Bordwell the constructed fabula from viewer to

Bordwell (1985)
talks of the schémas, assumptions, inferences, hypotheses that are used in film
viewing and actually takes for granted that the audience is engaged in
primarily non-conscious procedures which are goal-directed to make sense of the
narratives of the films. For him, the audience goes on to construct the fabula
or story of the film during the process of watching it. The degree of
consistency of the constructed fabula from viewer to viewer is dependent on the
kind of processes which are involved in the construction of the fabula.

Majority of
cognitivists, including Bordwell and Currie, are in vehement favor of the
naturalistic explanations of the phenomena of film. This entails that the
audience makes sense of films in many of the similar ways in which the sense of
the real world is made. The primary interest of cognitive theory in the present
day is how the audience makes sense and responds to movies and also the textual
structures and the filmic techniques which lead to the audience’s response and

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From the viewpoint
of cognitive theory, Bordwell has set up a constructivist approach and has
advanced to develop a very compelling theory of cinematic narration and this
theory is quite an useful one. A major area of research in this discourse is
the means by which films elicit emotions. Cognitive film theory is delving deep
into this matter of late and the basic assumption which has been propagated is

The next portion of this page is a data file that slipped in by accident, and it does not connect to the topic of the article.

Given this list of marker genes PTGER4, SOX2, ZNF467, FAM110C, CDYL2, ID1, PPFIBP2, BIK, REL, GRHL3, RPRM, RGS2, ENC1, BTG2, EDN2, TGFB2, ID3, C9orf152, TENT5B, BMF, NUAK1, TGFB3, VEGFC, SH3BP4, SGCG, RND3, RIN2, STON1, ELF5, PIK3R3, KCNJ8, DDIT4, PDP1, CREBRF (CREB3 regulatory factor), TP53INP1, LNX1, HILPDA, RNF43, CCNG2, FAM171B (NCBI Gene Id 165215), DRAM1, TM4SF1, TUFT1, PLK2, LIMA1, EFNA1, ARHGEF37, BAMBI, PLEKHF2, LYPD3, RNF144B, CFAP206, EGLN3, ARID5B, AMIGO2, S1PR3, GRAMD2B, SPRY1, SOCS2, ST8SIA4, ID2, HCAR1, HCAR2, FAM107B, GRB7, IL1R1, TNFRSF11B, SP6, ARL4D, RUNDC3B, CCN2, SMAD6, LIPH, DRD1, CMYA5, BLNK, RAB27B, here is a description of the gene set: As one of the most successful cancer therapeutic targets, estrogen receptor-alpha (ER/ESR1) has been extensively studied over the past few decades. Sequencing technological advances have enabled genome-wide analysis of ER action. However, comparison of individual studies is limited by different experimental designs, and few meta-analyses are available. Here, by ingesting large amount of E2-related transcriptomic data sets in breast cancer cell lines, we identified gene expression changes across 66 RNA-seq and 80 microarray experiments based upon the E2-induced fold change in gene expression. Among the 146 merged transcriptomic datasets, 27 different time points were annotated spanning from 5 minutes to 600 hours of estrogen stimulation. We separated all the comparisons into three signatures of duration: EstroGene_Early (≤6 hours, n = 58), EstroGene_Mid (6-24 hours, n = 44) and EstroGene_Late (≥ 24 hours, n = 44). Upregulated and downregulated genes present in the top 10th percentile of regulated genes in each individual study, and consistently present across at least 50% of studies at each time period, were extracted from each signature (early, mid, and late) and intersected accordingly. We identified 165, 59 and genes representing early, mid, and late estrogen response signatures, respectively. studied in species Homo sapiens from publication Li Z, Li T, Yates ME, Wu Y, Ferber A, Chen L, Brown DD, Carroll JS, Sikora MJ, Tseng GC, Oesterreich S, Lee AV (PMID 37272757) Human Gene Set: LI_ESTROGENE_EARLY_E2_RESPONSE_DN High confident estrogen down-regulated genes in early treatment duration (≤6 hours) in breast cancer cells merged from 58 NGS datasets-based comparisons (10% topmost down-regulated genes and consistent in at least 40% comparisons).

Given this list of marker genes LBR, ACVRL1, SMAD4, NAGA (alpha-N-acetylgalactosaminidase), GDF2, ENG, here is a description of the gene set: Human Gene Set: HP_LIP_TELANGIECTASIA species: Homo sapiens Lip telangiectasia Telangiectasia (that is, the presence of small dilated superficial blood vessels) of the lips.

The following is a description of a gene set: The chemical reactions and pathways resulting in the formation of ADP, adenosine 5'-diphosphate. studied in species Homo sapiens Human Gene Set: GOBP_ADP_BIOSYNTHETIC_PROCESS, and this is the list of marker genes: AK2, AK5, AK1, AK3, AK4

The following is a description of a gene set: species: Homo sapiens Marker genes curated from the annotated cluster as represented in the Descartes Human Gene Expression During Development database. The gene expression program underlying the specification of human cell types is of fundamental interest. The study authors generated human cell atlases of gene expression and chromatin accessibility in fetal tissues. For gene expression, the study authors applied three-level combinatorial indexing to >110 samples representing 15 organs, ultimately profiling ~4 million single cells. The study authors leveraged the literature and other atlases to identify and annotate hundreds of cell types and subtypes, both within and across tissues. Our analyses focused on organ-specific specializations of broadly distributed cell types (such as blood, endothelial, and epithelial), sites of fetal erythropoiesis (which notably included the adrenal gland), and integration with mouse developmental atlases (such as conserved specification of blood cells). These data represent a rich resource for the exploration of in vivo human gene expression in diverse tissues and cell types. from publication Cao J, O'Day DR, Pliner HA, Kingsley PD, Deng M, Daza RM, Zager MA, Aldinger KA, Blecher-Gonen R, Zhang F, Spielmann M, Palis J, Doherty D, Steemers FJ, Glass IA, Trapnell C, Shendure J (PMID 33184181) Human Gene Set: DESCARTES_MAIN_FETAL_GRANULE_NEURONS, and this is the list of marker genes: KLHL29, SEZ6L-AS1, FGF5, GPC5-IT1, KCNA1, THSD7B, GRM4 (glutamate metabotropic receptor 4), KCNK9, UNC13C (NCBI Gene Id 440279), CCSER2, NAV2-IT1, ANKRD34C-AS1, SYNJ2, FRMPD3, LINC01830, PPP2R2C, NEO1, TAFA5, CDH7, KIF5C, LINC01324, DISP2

that emotions have reasons. To put differently, the emotional response of the
audience or readers to the texts (and the other phenomena) is partly dependent
on how the people evaluate and assimilate the information which the text
carries. The argument of cognitive film theory is that in response to the
films, thinking and feeling are very closely related to each other.

Murray Smith calls
character identification as character “engagement” and it is one of the very
dominant means through which the audience gets involved with the movie
emotionally. Smith goes on to argue that the structure of sympathy which is one
primary mode of engagement to the film is a process which involves three
components which are recognition, alignment and allegiance. Recognition is the
means by which the spectator goes on to construct a character, while alignment
means how the audience is placed in relation to the characters shown in the
movie both visually and epistemically. It is through allegiance that the
audience evaluates the characters shown on the large screen morally.